New book and Scottish separatism resurrects the ghosts of the 1995 Quebec Referendum






If there’s one thing I’ve learned about Canadian politics, it’s that you never question Chantal Hébert’s knowledge, especially when it comes to Québec politics.

That’s why I was so excited to hear the super-pundit’s announcement that she had co-written a history book with Jean Lapierre on the topic of what might have happened in the event of a Yes vote back in 1995 when the separatist coalition (consisting of the triumvirate of Mario Dumont, Lucien Bouchard and, of course, that jovial old soul, Jacque Parizeau) lost by the narrowest margin imaginable.  The book, entitled The Morning After (I rather like the implication that the last referendum was the equivalent of a bad night out resulting in a massive hangover the next day!) will be on store shelves next September, and you better believe I’m pre-ordering my copy.

The 1995 Referendum was something of a wake-up call, politically speaking, for my generation of Quebeckers and galvanized many on both sides (the first political event I ever attended was the Unity Rally held by the NO camp in downtown Montreal) of the debate to get engaged politically in what seemed like nothing less than a matter of life and death to many of us at the time.

Among other things, the book apparently claims that Bouchard unwittingly got conned into leading the campaign for independence after he was promised by then Premier Jacques Parizeau that Quebec would give the Canadian government a chance to respond to its demands for greater autonomy, if the outcome of the referendum was favourable to renegotiating the federation.  Bouchard has since back-pedaled somewhat, accusing Hébert of misrepresenting his views.  The trouble is, Parizeau has since admitted that he had intended to unilaterally declare independence before the Feds had a chance to accommodate Quebec and would have essentially sabotaged any attempt at reconciliation with the rest of the country.

Particularly problematic was the phrasing of the Referendum question.  In the end, the government (led by the Parti Québecois) opted for an exercise in constitutional confusion that implied that they were looking for a mandate to negotiate a new deal for Quebec within Canada rather than independence.  The question somehow managed to obscure ultimate purpose of the whole plebiscite by offering voters both an option for renewed federalism and another for sovereignty, while at the same time referencing both a 1995 law and agreement that the vast majority of the general public had naturally never read.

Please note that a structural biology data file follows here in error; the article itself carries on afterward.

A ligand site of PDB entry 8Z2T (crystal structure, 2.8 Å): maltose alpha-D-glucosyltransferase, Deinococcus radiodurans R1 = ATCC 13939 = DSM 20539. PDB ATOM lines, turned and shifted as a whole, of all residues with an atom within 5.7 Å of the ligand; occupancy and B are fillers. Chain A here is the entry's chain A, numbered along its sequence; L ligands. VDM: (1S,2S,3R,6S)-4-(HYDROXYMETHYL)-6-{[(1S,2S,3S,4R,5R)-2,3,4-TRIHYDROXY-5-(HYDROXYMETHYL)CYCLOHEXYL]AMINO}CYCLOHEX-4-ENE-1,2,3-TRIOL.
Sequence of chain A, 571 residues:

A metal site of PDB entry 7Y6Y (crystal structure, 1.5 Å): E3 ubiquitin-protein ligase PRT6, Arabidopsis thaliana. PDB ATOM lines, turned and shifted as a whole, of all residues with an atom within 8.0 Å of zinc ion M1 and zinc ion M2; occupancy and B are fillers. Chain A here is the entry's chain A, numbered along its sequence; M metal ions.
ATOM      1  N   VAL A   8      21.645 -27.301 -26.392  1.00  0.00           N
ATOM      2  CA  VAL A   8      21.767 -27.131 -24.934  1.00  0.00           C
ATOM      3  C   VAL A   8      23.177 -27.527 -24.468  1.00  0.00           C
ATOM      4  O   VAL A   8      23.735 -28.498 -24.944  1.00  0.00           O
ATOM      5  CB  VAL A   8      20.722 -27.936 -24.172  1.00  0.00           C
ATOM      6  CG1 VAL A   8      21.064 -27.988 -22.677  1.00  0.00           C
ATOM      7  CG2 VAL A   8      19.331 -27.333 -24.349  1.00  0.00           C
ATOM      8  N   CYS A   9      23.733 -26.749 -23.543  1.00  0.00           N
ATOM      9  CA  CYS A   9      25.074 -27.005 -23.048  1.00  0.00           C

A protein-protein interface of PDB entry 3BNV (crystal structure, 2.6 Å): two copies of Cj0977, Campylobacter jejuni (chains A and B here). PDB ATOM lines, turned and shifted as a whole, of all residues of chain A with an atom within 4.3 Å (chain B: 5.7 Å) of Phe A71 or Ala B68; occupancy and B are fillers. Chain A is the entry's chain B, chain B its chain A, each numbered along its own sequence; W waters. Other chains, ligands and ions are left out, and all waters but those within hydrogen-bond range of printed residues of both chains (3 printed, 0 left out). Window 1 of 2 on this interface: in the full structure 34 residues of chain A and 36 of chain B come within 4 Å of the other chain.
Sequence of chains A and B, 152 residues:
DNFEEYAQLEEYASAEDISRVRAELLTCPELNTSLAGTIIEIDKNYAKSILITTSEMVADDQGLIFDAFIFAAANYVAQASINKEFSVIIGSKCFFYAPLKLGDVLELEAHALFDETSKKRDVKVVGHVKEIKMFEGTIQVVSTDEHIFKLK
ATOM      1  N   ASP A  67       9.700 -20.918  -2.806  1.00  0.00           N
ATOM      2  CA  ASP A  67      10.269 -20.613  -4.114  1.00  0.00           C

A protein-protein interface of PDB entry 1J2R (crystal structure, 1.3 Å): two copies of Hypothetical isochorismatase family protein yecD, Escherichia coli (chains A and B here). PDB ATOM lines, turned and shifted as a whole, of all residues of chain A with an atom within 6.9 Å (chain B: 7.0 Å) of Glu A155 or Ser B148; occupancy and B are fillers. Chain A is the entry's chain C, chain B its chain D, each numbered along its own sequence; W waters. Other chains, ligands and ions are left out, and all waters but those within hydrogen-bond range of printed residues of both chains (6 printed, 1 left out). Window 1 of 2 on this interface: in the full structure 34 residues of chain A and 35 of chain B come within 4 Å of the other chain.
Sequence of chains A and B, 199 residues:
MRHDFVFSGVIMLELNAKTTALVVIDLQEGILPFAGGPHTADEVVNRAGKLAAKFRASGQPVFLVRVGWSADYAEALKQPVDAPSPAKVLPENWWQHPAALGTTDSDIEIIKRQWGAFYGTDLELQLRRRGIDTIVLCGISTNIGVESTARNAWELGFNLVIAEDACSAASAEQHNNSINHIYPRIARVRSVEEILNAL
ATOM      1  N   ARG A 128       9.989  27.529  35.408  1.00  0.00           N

Though the Clarity Act introduce in 1998 attempted to put to rest the ambiguity of the necessary conditions for a legal succession from Canada, to my mind the question of what would constitute a clear question and clear majority has never been fully settled by the Feds nor, for that matter, by the Supreme Court of Canada.  All the Act achieved was to insist that Ottawa would have to be satisfied that both of these condition were met in order for it to engage in any negotiations with Quebec’s provincial government over independence.

The reason for this imprecise language boiled down to an inescapable fact of life for separatists ever since the first referendum in 1980: people in Quebec consistently and overwhelmingly reject the idea of outright separation from Canada.  That Bouchard would be duped by Parizeau and the other hardliners in the PQ reveals a shocking naivité on his part as well as Mario Dumont.

Evidently, former Minister of Democratic Institutions and Active Citizenship (the man behind this forced attempt at integration of religious minorities) Bernard Drainville hasn’t figured that out yet.  Recently he returned from a trip to Scotland where he was studying the independence campaign for clues as to how he might reach the Holy Grail as a future leader of the PQ.  Bernie is now of the opinion that a clear question such as the one being used by the Scottish National Party (it simply asks “Should Scotland be an independent Country?”) could be used in any future Quebec referendum.

An inconvenient fact for both Drainville and Alex Salmond, first minister of Scotland’s Parliament, is that when a direct question is put to the voters on either Scottish or Quebec succession, the polls show that the majority of them turn the offer down.  So the Separatists forces on this side of the Atlantic are left with a rather impossible dilemma: make their intentions clear from the word go in any pitch to voters and almost certainly lose or put some water in their constitutional wine (to paraphrase a popular Quebecois saying) and ask for some sort of new pact with the rest of the country, possibly succeeding but in the process, renouncing the dream of one day forming a Republic of Quebec.


Other articles by David DesBaillets

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Follow David DesBaillets on twitter: @DDesBaillets

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